Here is how Michelle handled this issue in her review: “I do want to give moms a content advisory: there is quite a bit of mild language and some teen subject matter.”

Notice how she walks the line? The warning is there, but couched in very non-judgmental terms. “Mild,” in fact, bends over backwards to reassure. I wish all reviewers of “clean reads” would do the same.

Full disclosure: as applied to books, “clean” is a red-flag word for me. 

I dislike gratuitous sexual scenes, profanity, and above all, violence probably as much if not more than the next reader. There are certain scenes stuck in my head–some written by Stephen King excellent authors, that I wish had never been written so that NO ONE would have such images in their gray cells.

But sometimes bad stuff happens to good people, and they have to deal with it. In my book, a character the protagonist is close to is almost raped. To depict that scene without profanity would be to scrub it of its full horror. Not to write that scene at all would be to soften the harshness of the world in which my heroine must learn to operate. She has a pretty good life, actually. But millions of kids don’t. I like to think I’m writing for them–as well as for those kids who might not be able to relate, but need to learn empathy for those less fortunate.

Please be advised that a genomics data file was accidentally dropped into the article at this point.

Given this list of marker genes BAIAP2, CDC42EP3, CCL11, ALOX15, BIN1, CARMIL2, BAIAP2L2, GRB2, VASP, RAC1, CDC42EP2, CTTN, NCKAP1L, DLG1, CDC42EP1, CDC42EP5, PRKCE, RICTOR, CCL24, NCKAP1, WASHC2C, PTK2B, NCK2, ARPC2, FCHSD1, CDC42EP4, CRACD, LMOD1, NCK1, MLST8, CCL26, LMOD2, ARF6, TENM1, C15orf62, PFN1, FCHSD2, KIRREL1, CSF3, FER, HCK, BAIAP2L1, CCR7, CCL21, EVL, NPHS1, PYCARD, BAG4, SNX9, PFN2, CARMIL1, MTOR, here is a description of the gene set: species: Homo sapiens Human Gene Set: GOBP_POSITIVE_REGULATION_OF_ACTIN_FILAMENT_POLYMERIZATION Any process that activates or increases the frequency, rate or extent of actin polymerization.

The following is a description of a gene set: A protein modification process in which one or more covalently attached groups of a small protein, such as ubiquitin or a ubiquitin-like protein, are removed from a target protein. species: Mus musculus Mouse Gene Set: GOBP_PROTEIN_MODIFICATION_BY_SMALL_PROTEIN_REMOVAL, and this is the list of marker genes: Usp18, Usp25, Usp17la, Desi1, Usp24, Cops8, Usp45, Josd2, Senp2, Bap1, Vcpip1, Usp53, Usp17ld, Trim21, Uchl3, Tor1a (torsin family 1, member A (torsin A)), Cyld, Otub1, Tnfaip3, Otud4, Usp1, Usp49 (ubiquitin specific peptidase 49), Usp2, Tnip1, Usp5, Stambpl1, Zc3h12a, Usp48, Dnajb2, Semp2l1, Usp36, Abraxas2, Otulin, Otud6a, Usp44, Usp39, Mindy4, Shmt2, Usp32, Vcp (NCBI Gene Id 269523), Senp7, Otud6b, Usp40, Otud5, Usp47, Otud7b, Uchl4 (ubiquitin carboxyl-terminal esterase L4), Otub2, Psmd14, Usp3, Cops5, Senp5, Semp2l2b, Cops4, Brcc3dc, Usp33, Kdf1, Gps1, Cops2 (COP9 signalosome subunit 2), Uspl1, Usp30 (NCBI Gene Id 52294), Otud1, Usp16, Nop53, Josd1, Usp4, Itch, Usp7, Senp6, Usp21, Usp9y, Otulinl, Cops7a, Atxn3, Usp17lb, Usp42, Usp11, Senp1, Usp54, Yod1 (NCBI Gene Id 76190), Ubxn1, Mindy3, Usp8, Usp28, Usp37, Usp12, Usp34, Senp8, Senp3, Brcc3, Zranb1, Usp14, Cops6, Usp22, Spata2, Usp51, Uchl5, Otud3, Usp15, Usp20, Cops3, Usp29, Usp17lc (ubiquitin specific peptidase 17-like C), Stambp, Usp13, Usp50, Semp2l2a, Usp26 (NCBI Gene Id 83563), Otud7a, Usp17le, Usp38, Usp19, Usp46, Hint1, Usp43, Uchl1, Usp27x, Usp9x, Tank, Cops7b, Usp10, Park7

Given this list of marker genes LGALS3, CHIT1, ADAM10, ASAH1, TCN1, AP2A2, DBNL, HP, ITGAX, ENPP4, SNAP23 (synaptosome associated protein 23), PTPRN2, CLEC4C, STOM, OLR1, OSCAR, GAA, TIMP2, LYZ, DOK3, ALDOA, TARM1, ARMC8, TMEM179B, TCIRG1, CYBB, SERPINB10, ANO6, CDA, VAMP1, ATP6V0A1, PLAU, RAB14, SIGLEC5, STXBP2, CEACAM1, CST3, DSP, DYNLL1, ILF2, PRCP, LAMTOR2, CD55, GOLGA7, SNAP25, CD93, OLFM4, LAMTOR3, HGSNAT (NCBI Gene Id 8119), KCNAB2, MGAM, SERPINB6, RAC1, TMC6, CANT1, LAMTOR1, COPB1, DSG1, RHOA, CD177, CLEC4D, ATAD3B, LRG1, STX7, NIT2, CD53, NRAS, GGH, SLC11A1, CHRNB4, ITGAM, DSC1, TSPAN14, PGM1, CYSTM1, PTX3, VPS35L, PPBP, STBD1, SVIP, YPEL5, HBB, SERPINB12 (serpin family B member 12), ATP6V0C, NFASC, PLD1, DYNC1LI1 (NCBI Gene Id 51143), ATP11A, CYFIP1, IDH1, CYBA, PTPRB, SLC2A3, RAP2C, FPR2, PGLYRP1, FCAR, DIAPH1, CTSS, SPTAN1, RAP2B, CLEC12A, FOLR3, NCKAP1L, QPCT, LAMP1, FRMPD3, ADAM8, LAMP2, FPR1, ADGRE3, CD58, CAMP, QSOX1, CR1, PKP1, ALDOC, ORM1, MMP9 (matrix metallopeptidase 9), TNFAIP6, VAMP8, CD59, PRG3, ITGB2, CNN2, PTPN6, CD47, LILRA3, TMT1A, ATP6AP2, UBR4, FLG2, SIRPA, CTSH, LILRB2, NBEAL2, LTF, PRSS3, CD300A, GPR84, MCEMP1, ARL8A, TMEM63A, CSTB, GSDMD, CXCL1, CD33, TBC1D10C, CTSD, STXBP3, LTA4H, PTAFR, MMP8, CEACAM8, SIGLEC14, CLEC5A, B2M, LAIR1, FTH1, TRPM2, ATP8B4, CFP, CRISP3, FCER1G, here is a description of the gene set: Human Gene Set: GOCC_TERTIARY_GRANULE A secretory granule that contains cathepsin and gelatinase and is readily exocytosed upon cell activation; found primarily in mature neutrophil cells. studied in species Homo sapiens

Speaking of fortunate, I feel lucky to have “met” someone who can get beyond the red flags in the world of literature.

Do you have literary red flags? Are there certain “types” of books you find yourself avoiding because you think they will rub you the wrong way? Or…how do you feel about profanity in young adult literature? Go ahead–Wing’s World is open for comment.

7 thoughts on “What is a “Clean Read”? Walking That Fine Line We Call a Book Review

  1. Ha, ha! I wondered if you saw my post last week. 🙂 Yeah, I’m not much for profanity in general and especially for kids, but I admit it’s a gray area–even in scripture. Words are simply ideas. BUT, they also carry meaning in society, so I tend to leave out profanity completely in my books. It’s been really easy so far–almost all of them are set in the past. But it’s an individual choice. I have featured a variety of teen/tween books (including Hunger Games, Harry Potter, 13 Reasons Why, etc.). My blog readers tend to be conservative moms, so I put the warning out there in all my reviews whenever I sense one of those “red flags.”